Brown delivers for Huskies' ground game

For the past two years, UConn has struggled to a 3-11 record in the Big East. The Huskies' conference hopes rest on the broad shoulders of speedy tailback Donald Brown.

Originally Published: April 27, 2007
By Joe Starkey | Special to ESPN.com

If you're talking about Big East running backs, two names spring to mind -- Ray Rice and Steve Slaton -- but a third belongs in the discussion.

Connecticut's Donald Brown II quietly matched his better-known counterparts yard-for-yard down the stretch last season and has defensive coordinators all asking the same question:

What can Brown do to you?

Donald Brown
AP Photo/Bob ChildDonald Brown is making an impact for the Huskies on and off the field.
Brown didn't gain the starting job until the eighth game of the 2006 season, but proceeded to ring up 673 yards in his five starts. That's 81 more than Rutgers' Rice had in his final five games and only one fewer than West Virginia's Slaton had in his final five (not including the Gator Bowl, where Slaton saw limited duty because of an injury).

The competition wasn't all soft, either. Brown, who will be a redshirt sophomore in the fall, had 199 yards against Rutgers and 122 against Louisville. He also pounded Pitt for 205 yards on a Big East season-high 43 carries and was the only freshman named all-conference, joining Rutgers' Brian Leonard on the second-team, behind you-know-who.

Was it a fluke? Not to those who've tracked Brown's football career. They see a 5-foot-11, 215-pound former track star who can out-squat linemen and who is so determined to succeed that he had his own speed and strength coaches in high school.

They also see an athlete who is so sure of himself that he turned down offers to play defensive back at Tennessee or Nebraska because he wanted the ball in his hands.

"If Donald stays healthy, he has the ability to be up there challenging those people," said UConn coach Randy Edsall, referring to Rice and Slaton. "He's very talented."

Edsall compares Brown to a former teammate at Syracuse, Joe Morris, based on his superior lower-body strength and balance. Brown also has good speed, as evidenced by runs of 65, 53 and 47 yards last season.

"You really have to hit him to bring him down," Edsall said.

Brown didn't exactly duck the question when he was asked about Rice and Slaton, but …

"l'm really not worried about them," he said. "They're two great running backs. It's evident with the numbers they're putting up. If the offensive line does a good job, maybe I'll be up there with them."

Asked about individual goals, Brown said, "I don't have individual goals. Once we start winning games, things will take care of themselves."

Humility is a big part of Brown's game. That became evident in speaking with Edsall and with Brown's coach at Red Bank Catholic (N.J.) High School, Frank Edgerly.

"I tell people this: I'm the father of two daughters, and this is the kind of an individual you'd like them to meet," Edgerly said. "Go to any teacher, any coach, any student here, and they will give you the same opinion."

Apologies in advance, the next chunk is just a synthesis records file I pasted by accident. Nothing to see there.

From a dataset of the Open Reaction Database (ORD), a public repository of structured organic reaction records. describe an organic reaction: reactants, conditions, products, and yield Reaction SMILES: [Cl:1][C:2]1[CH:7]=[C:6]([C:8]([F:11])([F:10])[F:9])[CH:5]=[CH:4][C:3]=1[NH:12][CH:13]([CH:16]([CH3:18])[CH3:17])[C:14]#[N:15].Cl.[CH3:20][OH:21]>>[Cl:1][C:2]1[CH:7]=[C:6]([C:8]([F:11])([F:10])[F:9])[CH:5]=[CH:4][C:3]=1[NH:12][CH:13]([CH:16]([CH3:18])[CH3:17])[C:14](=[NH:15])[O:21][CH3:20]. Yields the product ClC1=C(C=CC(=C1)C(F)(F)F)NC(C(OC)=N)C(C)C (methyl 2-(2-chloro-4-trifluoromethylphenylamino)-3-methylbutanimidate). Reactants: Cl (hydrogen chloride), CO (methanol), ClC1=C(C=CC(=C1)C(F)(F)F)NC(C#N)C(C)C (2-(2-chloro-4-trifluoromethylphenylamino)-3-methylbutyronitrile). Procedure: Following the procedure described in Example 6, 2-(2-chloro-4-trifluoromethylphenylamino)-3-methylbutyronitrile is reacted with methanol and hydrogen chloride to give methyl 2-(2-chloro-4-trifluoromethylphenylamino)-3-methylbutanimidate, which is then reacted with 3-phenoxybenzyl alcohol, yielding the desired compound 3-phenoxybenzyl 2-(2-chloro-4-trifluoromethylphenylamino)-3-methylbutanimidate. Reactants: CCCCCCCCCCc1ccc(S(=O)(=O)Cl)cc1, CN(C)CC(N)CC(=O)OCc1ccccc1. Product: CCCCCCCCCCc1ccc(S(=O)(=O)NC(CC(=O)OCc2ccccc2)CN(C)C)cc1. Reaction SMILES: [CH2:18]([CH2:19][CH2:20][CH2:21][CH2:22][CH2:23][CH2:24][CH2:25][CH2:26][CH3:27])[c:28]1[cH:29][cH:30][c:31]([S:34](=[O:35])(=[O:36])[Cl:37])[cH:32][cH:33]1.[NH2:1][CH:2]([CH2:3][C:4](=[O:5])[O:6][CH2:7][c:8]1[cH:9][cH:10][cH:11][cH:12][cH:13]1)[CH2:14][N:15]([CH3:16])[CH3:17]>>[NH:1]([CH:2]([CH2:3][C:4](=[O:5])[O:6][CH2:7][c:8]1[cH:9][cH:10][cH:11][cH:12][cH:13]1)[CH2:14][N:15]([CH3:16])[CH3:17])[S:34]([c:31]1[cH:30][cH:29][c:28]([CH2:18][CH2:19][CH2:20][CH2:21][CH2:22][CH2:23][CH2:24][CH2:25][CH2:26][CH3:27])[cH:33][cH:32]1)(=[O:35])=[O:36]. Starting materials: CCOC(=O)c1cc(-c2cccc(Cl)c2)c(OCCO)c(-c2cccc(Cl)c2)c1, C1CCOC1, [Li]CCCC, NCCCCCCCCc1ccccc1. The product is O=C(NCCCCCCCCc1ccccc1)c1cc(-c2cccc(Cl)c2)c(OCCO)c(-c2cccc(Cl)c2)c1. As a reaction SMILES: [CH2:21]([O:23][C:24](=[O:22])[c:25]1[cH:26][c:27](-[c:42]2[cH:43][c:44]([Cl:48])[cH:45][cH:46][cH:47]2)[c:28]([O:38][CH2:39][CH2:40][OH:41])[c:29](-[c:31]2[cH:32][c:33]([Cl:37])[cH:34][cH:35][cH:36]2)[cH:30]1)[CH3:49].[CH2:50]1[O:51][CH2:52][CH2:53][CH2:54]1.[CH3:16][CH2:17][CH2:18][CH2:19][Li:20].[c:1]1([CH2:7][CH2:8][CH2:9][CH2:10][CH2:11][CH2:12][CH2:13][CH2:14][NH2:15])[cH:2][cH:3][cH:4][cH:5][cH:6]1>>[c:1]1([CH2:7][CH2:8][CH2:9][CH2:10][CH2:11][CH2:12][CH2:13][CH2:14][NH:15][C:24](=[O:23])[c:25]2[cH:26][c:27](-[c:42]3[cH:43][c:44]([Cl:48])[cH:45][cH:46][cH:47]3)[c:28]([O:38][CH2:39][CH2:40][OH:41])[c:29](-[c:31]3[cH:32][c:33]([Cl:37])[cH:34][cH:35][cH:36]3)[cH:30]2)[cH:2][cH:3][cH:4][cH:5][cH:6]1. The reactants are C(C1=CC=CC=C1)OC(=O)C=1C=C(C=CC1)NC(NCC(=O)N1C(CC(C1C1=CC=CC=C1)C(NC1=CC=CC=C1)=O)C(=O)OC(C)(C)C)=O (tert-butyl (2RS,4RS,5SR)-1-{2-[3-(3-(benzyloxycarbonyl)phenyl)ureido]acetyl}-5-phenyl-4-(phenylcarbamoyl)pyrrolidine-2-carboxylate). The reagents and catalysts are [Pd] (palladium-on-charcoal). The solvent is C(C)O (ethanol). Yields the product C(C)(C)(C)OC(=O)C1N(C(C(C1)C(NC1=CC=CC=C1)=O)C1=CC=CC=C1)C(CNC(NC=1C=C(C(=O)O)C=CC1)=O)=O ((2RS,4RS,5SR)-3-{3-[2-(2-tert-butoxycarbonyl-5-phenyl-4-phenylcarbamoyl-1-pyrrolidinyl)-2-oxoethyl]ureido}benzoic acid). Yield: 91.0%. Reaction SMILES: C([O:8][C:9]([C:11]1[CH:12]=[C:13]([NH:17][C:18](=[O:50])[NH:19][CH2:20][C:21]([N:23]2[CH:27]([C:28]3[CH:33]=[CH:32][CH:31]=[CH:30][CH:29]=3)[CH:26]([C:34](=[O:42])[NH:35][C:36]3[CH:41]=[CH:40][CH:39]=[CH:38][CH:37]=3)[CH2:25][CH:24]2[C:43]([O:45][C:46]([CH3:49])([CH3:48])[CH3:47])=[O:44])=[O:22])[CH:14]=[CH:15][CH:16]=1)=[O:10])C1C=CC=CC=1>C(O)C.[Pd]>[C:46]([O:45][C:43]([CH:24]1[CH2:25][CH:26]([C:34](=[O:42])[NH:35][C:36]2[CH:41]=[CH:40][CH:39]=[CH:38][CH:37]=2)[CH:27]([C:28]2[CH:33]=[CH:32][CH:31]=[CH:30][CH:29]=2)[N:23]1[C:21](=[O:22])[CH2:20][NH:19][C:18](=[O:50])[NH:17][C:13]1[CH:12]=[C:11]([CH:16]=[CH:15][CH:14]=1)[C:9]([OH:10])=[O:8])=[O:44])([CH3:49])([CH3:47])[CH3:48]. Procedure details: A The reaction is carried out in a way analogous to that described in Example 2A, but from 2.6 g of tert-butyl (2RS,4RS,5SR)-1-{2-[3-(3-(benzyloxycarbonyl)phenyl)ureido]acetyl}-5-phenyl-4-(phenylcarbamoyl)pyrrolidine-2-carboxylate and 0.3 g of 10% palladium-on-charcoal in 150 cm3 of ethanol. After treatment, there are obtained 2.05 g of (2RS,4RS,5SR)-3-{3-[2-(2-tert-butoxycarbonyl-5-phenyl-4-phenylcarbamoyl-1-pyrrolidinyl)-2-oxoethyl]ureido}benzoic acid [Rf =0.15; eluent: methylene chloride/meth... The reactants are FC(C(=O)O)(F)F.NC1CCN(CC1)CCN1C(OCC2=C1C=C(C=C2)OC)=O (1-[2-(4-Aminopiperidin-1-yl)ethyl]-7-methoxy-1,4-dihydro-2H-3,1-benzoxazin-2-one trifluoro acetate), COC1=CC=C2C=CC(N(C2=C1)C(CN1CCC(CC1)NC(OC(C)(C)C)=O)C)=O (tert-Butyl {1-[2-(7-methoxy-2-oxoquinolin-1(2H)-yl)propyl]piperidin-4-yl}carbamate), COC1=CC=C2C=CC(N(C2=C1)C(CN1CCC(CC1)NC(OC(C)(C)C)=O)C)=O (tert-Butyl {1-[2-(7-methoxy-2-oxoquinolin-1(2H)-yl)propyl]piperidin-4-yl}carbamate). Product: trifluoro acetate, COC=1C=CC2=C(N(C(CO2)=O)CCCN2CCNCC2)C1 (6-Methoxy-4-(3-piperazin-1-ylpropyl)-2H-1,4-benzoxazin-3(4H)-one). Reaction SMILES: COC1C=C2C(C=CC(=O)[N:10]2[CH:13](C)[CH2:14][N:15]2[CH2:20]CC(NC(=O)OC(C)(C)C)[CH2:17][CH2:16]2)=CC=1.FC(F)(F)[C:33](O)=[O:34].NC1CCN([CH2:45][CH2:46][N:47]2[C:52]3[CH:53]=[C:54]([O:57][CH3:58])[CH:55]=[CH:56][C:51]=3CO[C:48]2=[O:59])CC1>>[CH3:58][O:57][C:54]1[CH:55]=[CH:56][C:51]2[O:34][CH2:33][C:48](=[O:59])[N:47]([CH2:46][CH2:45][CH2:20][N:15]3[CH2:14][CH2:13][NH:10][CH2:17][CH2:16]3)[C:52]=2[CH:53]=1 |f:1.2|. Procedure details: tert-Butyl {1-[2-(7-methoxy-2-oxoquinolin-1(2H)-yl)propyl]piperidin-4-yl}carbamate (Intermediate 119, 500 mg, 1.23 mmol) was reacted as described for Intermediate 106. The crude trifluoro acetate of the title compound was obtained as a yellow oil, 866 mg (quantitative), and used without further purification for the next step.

Brown was Red Bank's first Division I-A recruit in 20 years. He led the team to a parochial title in his senior year, rushing for 2,032 yards and 27 touchdowns, including a 27-yard touchdown run on his final play.

And he made an even bigger impression off the field.

Frank Maloney, a 1954 graduate of Red Bank, was one of the team's biggest fans -- and was dying of cancer during Brown's senior year. He would pass away three weeks after the season.

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"Donald made it a point, after every game, to seek Frank out and spend time with him, and the best thing about it is, no one told him to," Edgerly said. "The best way I can phrase it for you: He gets it. He understands there are people looking up to him."

Brown grew up about a half-hour from the Rutgers campus, but when asked if he was a Scarlet Knights fan growing up, he gave a flat, one-word answer.

"No."

That didn't change when Rutgers only lightly recruited Brown, while the likes of Nebraska, Tennessee, Virginia, Iowa and Wisconsin made him offers. The latter two would have given Brown a shot at tailback, he said, but UConn had less depth at the position and is only three hours from home.

What's more, Brown liked UConn's pre-kinesiology program, where he could focus on strength and conditioning. He's an outstanding student and a fitness freak, able to squat 600 pounds.

"The only thing I've ever seen him drink is water," Edgerly said.

After redshirting his first year because of a hamstring injury, Brown went into last season as the backup to senior Terry Caulley. As fate would have it, his first start in place of an injured Caulley came at No. 16 Rutgers, in front of friends, family and an ESPN television audience.

Brown ran for 199 yards on 28 carries in a near-upset that turned into a 24-13 loss. His two third-quarter touchdown runs (65 and 7 yards) cut Rutgers' lead to 17-13. He says he was focused more on the opportunity to play than on proving something to Rutgers.

Any hard feelings, Brown claims, have dissipated.

"I'm over that stage," he said.

Brown's success will depend largely on a UConn line that has struggled the past two years. Edsall believes it will be an improved unit because of increased depth and experience. The quarterback position might be upgraded, too. Highly touted junior-college transfer Tyler Lorenzen is battling redshirt sophomore Dennis Brown for the job.

Donald Brown believes the Huskies are ready to rebound after going 3-11 in the Big East the past two seasons.

"To be honest with you," he said, "I think the sky's the limit."

Any Huskies' success, however, will begin on the ground.

Joe Starkey covers the Big East for the Pittsburgh Tribune-Review.

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